Trump belittling a foreign sounding - but pro-American - NATO leader? They eat that up.

If Putin - who is surrounded by NATO - could find, in his wildest of dreams - a better play/captive than Trump to tear NATO down and rid himself of the sanctions - he seams to have found one.

Jefferson said that American democracy depends not just on elections, but on every American having the courage to speak up as a patriot every day. I take those words to heart. What has been going on for the last 18 months and what is going on now and next week should make citizens, who know and care more than the local bar, speak up as well.

Beware Of The Shiller PE Ratio II

by John Jazwiec


I wrote this post almost exactly 18 months ago. The ratio at that time was 28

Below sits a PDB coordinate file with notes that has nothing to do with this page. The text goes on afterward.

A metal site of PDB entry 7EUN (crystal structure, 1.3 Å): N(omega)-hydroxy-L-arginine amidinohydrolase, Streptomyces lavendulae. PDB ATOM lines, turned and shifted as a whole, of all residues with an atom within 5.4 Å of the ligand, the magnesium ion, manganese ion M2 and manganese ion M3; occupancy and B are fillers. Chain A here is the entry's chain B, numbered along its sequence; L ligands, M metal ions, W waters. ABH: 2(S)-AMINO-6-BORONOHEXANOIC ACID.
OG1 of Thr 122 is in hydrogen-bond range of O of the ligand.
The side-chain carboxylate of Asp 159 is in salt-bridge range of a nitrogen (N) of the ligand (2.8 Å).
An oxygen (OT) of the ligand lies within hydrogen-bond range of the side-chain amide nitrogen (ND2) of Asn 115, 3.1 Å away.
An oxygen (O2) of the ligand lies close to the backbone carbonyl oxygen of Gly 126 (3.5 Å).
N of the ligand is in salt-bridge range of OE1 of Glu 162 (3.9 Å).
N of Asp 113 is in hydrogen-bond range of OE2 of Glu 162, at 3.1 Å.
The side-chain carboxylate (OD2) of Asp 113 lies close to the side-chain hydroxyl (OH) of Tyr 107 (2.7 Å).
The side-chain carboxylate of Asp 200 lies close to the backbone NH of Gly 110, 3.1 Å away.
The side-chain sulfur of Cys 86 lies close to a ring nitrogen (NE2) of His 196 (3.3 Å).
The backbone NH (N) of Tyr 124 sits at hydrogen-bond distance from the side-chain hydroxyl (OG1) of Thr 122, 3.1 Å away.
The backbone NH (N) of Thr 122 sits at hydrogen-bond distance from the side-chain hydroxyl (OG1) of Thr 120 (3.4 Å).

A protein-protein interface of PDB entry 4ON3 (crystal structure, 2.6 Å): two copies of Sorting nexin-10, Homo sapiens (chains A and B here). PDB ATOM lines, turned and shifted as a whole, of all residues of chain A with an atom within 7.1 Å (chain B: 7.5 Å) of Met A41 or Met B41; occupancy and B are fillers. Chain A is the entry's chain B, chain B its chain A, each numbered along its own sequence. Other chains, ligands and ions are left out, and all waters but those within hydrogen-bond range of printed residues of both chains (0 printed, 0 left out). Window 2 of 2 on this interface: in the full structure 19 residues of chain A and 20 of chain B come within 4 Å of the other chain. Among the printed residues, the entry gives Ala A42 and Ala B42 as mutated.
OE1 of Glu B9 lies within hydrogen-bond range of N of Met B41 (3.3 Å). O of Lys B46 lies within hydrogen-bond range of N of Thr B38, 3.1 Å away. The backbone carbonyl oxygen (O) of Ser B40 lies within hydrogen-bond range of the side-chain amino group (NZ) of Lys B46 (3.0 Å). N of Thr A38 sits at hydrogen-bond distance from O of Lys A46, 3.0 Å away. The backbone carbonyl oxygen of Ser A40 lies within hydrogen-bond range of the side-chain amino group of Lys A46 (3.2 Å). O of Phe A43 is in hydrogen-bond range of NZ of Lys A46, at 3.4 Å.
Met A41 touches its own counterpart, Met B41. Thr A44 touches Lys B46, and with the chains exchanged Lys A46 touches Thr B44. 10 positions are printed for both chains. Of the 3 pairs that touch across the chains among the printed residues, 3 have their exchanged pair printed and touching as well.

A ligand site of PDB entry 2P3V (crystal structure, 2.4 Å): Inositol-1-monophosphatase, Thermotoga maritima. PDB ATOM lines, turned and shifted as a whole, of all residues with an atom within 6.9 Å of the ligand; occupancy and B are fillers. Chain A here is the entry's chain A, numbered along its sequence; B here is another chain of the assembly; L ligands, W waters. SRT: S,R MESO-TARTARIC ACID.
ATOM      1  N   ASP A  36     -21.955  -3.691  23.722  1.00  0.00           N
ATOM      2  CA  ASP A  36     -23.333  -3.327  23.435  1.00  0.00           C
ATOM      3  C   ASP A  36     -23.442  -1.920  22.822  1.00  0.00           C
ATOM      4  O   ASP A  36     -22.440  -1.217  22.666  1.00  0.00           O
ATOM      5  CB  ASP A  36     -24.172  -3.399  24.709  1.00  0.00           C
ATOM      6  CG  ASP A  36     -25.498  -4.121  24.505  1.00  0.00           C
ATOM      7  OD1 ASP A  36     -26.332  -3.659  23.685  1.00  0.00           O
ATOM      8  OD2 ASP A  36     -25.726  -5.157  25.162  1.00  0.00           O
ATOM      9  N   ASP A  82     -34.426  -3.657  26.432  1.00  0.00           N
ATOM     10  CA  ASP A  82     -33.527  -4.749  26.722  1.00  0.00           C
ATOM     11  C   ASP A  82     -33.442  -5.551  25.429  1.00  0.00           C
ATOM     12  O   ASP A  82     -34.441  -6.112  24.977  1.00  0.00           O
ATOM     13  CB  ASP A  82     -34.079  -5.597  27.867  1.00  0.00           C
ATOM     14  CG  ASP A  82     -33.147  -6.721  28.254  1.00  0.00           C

The historical mean and and median is between 16 and 17.

During the dot.com boom it rose to an irrational exuberance of 44. The market eventually dropped like a rock.

During the run up to the 2008 Financial Crisis it rose to the Black Friday level of 30.

What is it today? 


What is driving this irrational exuberance today? Less than 3% interest rates. There is no place to park the money other than the stock market in order to seek yields that are inspiring.

If the ratio was 28, 18 months ago and it is now 32.2 - with 3% GDP growth and earnings growth (culling out stock buybacks - the earnings basket of all stock must correlate to GDP growth) - that means that investors are paying 15% more for stocks.

Does paying 15% more for stocks make sense with 3% GDP and earnings growth? No.